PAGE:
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Administrative data

Link to relevant study record(s)

Description of key information

Short description of key information on bioaccumulation potential result: 
All cresol isomers are absorbed across the respiratory and gastrointestinal tract and through the intact skin. (Morinaga et al. 2004, WHO 1995).
Cresols are widely distributed throughout the body after uptake. Cresols are mainly conjugated with glucuronic acid and inorganic sulfate and excreted as conjugates with the urine. Minor pathways for p-cresol include hydroxylation of the benzene ring. In addition to urinary excretion, cresols are excreted in the bile, but most part undergo enterohepatic circulation. (WHO 1995).
p-cresol administered by gavage to male Wistar rats were detected in blood and distributed to the brain, kidney, liver, lung, muscle, and spleen. The unconjugated p-cresol as well as the glucuronide and sulfate metabolites were eliminated from blood, brain, lung, muscle, liver, spleen, and kidneys for the most part within several hours (Morinaga, 2004).
For p-cresol, side-chain oxidation to p-hydroxy benzoic acid (Bray et al 1950) and, in vitro, oxidation to a reactive quinone methide intermediate was found in the rat liver slices (Thompson et al 1996).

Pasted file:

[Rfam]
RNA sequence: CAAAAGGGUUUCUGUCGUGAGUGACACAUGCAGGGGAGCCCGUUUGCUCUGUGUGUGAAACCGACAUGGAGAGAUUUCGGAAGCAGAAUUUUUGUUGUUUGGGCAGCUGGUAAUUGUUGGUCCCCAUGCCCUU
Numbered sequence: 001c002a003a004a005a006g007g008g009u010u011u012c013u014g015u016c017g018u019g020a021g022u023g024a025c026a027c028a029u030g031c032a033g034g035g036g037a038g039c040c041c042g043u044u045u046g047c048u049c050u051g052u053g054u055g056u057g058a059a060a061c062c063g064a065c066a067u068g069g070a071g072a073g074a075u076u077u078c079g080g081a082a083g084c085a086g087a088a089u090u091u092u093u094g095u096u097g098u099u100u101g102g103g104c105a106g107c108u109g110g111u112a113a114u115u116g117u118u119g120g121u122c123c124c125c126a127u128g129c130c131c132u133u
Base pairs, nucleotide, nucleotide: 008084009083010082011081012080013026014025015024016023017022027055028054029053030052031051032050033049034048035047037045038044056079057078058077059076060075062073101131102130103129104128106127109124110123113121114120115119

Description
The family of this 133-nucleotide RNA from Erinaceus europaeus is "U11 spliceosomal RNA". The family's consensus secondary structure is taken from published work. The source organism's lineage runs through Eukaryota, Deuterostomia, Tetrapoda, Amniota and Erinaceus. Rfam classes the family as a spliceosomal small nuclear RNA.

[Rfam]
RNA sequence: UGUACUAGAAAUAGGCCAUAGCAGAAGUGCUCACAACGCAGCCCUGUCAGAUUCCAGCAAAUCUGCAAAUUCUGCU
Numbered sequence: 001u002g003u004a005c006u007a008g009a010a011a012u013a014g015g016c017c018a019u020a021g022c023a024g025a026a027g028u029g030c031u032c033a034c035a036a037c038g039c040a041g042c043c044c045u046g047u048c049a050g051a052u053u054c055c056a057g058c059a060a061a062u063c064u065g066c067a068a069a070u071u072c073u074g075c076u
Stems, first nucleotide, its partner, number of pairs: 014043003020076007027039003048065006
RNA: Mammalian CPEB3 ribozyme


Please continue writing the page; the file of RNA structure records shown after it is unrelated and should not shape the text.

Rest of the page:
In addition, p-Cresol is an endogenous product for protein breakdown in humans (WHO 1995)

Key value for chemical safety assessment

Bioaccumulation potential:
no bioaccumulation potential

Additional information

All cresol isomers are absorbed across the respiratory and gastrointestinal tract and through the intact skin. (Morinaga 2004, WHO 1995) Limited data indicate that cresols are widely distributed throughout the body after uptake. Cresols are mainly conjugated with glucuronic acid and inorganic sulfate and excreted as conjugates with the urine. Minor pathways for p-cresol include hydroxylation of the benzene ring. In addition to urinary excretion, cresols are excreted in the bile, but most part undergo enterohepatic circulation. (WHO 1995).

p-cresol administered by gavage to male Wistar rats were detected in blood and distributed to the brain, kidney, liver, lung, muscle, and spleen. The unconjugated p-cresol as well as the glucuronide and sulfate metabolites were eliminated from blood, brain, lung, muscle, liver, spleen, and kidneys for the most part within several hours (Morinaga, 2004).

For p-cresol, side-chain oxidation to p-hydroxy benzoic acid (Bray et al 1950) and, in vitro, oxidation to a reactive quinone methide intermediate was found in the rat liver slices (Thompson et al 1996).

In addition, p-cresol is an endogenous product for protein breakdown in humans (WHO 1995).